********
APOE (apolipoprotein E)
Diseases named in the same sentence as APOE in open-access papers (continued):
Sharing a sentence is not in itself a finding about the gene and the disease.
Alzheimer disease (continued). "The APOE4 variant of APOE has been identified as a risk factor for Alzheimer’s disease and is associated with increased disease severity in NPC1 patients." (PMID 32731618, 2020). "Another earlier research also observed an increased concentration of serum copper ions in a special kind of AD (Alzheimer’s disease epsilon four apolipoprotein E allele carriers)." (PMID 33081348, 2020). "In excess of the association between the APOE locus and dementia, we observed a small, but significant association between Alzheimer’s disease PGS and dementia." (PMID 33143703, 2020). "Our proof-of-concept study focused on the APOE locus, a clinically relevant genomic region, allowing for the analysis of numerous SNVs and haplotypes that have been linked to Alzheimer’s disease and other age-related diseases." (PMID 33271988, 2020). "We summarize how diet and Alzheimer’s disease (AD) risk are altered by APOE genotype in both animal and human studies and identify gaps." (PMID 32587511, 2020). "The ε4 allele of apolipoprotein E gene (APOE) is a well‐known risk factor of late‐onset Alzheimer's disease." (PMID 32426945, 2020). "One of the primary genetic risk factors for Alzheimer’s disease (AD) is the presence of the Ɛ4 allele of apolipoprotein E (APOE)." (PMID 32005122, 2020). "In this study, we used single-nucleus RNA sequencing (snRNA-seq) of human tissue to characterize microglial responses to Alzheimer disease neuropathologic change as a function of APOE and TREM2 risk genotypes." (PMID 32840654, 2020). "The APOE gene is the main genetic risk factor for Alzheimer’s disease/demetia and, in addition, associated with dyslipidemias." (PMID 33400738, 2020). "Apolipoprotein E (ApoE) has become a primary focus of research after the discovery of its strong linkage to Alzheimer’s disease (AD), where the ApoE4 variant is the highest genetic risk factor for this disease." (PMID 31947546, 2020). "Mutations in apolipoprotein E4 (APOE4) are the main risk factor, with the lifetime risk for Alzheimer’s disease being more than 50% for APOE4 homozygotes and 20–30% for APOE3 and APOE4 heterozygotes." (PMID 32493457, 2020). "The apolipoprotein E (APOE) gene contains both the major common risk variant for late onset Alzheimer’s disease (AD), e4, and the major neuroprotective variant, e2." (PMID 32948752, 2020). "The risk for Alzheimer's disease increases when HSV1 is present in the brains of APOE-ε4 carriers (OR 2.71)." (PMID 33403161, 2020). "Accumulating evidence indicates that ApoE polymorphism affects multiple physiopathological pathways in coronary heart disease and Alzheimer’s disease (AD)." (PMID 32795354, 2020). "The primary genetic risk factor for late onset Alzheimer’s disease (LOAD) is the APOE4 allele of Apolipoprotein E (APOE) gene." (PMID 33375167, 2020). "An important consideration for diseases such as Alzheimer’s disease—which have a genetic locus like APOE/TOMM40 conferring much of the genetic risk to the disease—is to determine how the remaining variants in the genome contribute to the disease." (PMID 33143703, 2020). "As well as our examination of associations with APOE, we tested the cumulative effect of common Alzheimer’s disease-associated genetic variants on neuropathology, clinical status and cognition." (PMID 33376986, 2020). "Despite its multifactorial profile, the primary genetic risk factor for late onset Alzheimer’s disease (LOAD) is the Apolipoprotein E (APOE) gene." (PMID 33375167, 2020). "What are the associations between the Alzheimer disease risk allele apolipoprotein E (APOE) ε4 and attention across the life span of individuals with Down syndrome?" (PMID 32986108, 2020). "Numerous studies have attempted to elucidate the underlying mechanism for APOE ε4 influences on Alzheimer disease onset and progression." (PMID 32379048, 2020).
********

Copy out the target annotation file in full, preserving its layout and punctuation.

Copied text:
APOE (apolipoprotein E)
Diseases named in the same sentence as APOE in open-access papers (continued):
Sharing a sentence is not in itself a finding about the gene and the disease.
Alzheimer disease (continued). "The APOE4 variant of APOE has been identified as a risk factor for Alzheimer’s disease and is associated with increased disease severity in NPC1 patients." (PMID 32731618, 2020). "Another earlier research also observed an increased concentration of serum copper ions in a special kind of AD (Alzheimer’s disease epsilon four apolipoprotein E allele carriers)." (PMID 33081348, 2020). "In excess of the association between the APOE locus and dementia, we observed a small, but significant association between Alzheimer’s disease PGS and dementia." (PMID 33143703, 2020). "Our proof-of-concept study focused on the APOE locus, a clinically relevant genomic region, allowing for the analysis of numerous SNVs and haplotypes that have been linked to Alzheimer’s disease and other age-related diseases." (PMID 33271988, 2020). "We summarize how diet and Alzheimer’s disease (AD) risk are altered by APOE genotype in both animal and human studies and identify gaps." (PMID 32587511, 2020). "The ε4 allele of apolipoprotein E gene (APOE) is a well‐known risk factor of late‐onset Alzheimer's disease." (PMID 32426945, 2020). "One of the primary genetic risk factors for Alzheimer’s disease (AD) is the presence of the Ɛ4 allele of apolipoprotein E (APOE)." (PMID 32005122, 2020). "In this study, we used single-nucleus RNA sequencing (snRNA-seq) of human tissue to characterize microglial responses to Alzheimer disease neuropathologic change as a function of APOE and TREM2 risk genotypes." (PMID 32840654, 2020). "The APOE gene is the main genetic risk factor for Alzheimer’s disease/demetia and, in addition, associated with dyslipidemias." (PMID 33400738, 2020). "Apolipoprotein E (ApoE) has become a primary focus of research after the discovery of its strong linkage to Alzheimer’s disease (AD), where the ApoE4 variant is the highest genetic risk factor for this disease." (PMID 31947546, 2020). "Mutations in apolipoprotein E4 (APOE4) are the main risk factor, with the lifetime risk for Alzheimer’s disease being more than 50% for APOE4 homozygotes and 20–30% for APOE3 and APOE4 heterozygotes." (PMID 32493457, 2020). "The apolipoprotein E (APOE) gene contains both the major common risk variant for late onset Alzheimer’s disease (AD), e4, and the major neuroprotective variant, e2." (PMID 32948752, 2020). "The risk for Alzheimer's disease increases when HSV1 is present in the brains of APOE-ε4 carriers (OR 2.71)." (PMID 33403161, 2020). "Accumulating evidence indicates that ApoE polymorphism affects multiple physiopathological pathways in coronary heart disease and Alzheimer’s disease (AD)." (PMID 32795354, 2020). "The primary genetic risk factor for late onset Alzheimer’s disease (LOAD) is the APOE4 allele of Apolipoprotein E (APOE) gene." (PMID 33375167, 2020). "An important consideration for diseases such as Alzheimer’s disease—which have a genetic locus like APOE/TOMM40 conferring much of the genetic risk to the disease—is to determine how the remaining variants in the genome contribute to the disease." (PMID 33143703, 2020). "As well as our examination of associations with APOE, we tested the cumulative effect of common Alzheimer’s disease-associated genetic variants on neuropathology, clinical status and cognition." (PMID 33376986, 2020). "Despite its multifactorial profile, the primary genetic risk factor for late onset Alzheimer’s disease (LOAD) is the Apolipoprotein E (APOE) gene." (PMID 33375167, 2020). "What are the associations between the Alzheimer disease risk allele apolipoprotein E (APOE) ε4 and attention across the life span of individuals with Down syndrome?" (PMID 32986108, 2020). "Numerous studies have attempted to elucidate the underlying mechanism for APOE ε4 influences on Alzheimer disease onset and progression." (PMID 32379048, 2020).